Hobgoblin

    The Pleasure of Buying Bad Records

    Issue 43

    One doesn’t generally expect a bargain at a Brooklyn flea market. After all, if it were any good, some hipster would have gotten it before I even got a chance.

    Hope springs eternal. I bought two LPs from the mustachioed proprietor:

    The first one, with correct capitalization included, was called:

    DON GARDNER TRIO featuring JIMMY SMITH PLAYS STRANGER IN PARADISE IT’S A SIN TO TELL A LIE AND HOBO FLATS … BY THE WILSON LEWES QUARTET.

    The second one had the far less attractive title of:

    PRAYER MEETIN’ (love the trailing quotation) and it’s from Jimmy Smith as well, “with Stanley Turrentine”.

    I’m here to tell you that the DON GARDNER TRIO featuring JIMMY SMITH PLAYS STRANGER IN PARADISE IT’S A SIN TO TELL A LIE AND HOBO FLATS … BY THE WILSON LEWES QUARTET is the single worst record I have ever heard in my life. It is worse than my Arnold Palmer golf LP. It is worse than the Cock Sparrer boxed set someone gave me, but only because I’ve never had the nerve to play any of those records.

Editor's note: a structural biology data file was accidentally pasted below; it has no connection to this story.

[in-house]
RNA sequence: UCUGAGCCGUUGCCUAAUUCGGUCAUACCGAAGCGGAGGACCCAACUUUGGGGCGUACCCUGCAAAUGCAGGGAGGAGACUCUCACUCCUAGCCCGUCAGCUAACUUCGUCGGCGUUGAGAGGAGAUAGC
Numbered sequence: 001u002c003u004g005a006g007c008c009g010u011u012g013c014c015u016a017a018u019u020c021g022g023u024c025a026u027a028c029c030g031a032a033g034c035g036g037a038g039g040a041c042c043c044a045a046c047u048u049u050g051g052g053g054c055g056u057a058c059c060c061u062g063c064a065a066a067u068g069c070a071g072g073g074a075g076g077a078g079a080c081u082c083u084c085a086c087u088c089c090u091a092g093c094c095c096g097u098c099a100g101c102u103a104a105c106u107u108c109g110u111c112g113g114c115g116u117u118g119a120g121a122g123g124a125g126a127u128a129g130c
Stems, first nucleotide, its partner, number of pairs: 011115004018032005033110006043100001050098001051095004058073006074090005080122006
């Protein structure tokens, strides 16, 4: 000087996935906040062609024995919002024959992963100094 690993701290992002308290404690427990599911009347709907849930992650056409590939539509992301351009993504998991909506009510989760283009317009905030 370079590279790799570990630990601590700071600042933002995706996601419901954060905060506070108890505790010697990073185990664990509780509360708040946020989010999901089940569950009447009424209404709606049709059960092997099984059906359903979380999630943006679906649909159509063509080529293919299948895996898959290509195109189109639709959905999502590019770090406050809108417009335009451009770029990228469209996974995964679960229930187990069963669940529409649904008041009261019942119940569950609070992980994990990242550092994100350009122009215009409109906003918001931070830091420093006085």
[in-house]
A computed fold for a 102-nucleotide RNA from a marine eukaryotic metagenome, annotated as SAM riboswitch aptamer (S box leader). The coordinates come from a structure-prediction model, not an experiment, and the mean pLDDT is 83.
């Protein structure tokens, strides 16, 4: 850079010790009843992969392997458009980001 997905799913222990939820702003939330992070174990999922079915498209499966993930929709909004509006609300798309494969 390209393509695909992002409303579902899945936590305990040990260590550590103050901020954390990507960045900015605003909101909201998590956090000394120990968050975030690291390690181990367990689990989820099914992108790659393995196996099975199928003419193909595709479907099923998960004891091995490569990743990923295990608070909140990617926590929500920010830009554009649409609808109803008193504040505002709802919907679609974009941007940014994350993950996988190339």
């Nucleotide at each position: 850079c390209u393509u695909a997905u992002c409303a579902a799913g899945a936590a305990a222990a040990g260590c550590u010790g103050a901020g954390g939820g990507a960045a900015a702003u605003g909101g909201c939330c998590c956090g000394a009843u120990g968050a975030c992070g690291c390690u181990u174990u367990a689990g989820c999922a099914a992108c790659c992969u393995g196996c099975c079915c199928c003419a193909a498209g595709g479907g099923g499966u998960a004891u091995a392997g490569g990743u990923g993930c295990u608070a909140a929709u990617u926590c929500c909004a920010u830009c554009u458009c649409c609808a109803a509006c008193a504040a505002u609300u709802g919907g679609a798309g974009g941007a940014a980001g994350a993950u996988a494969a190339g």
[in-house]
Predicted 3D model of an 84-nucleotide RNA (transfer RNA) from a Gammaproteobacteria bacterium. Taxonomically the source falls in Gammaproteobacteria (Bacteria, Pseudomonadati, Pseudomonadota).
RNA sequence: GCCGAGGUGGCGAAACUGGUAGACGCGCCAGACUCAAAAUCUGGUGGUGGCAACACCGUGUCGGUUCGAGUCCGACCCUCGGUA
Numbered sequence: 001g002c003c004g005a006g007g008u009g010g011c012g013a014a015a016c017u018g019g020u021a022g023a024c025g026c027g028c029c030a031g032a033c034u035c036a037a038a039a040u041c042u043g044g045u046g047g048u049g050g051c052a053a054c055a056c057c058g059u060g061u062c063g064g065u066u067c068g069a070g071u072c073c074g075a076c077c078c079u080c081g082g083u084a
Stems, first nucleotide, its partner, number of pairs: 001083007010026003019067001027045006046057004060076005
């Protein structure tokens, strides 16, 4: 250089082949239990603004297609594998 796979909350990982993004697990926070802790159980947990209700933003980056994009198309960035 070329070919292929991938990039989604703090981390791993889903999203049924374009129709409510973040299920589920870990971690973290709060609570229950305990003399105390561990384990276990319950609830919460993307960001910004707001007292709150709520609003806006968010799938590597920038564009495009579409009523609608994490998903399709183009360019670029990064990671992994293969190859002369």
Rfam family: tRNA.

DGTfJSPSIPIASTTALAHFBYWLQ was such a bad record that I threw it out. I threw it out because I didn’t want to accidentally play it again, and didn’t want someone to say, “you know that record that’s so bad, I don’t believe you, please play it for me,” because then I’d have to play it. And because it is so much worse than you expect, I’d rather let you have the hope that maybe I’m exaggerating.

    But I digress.

    The other record, the record with the trailing quotation, THAT record is a gem. I’m listening to it now. I’m going to listen to it all day, in fact. It’s bluesy and light without being easy. It’s got depth and tension and lyricism. It’s the work of two professionals doing their work. It’s got Jimmy smoking a cigarette back when that was cool, not stupid. I mean, you can’t hear him smoking, of course, but he is smoking, and you can hear it.

    My Volta speakers are using every ounce of their 101 db efficiency to deliver precisely what the artists intended.

    And if I hadn’t been sort of randomly buying records, I never would have heard it.

    And if I hadn’t survived DGTfJSPSIPIASTTALAHFBYWLQ, I no doubt wouldn’t have appreciated this record quite as much.

    This, of course, is what we have to fear from the MQA/Tidal/every-record-ever-recorded future. Abundance has its price.

    No buyer’s remorse means no buyer’s delight.

    (Originally published in Copper #7)

    [Note: try as I might, I couldn’t find the cover image of the Don Gardner album Seth mentions. As a next-best I present Colonel Sanders’ Tijuana Picnic. Yes, they really released it.—Ed.]

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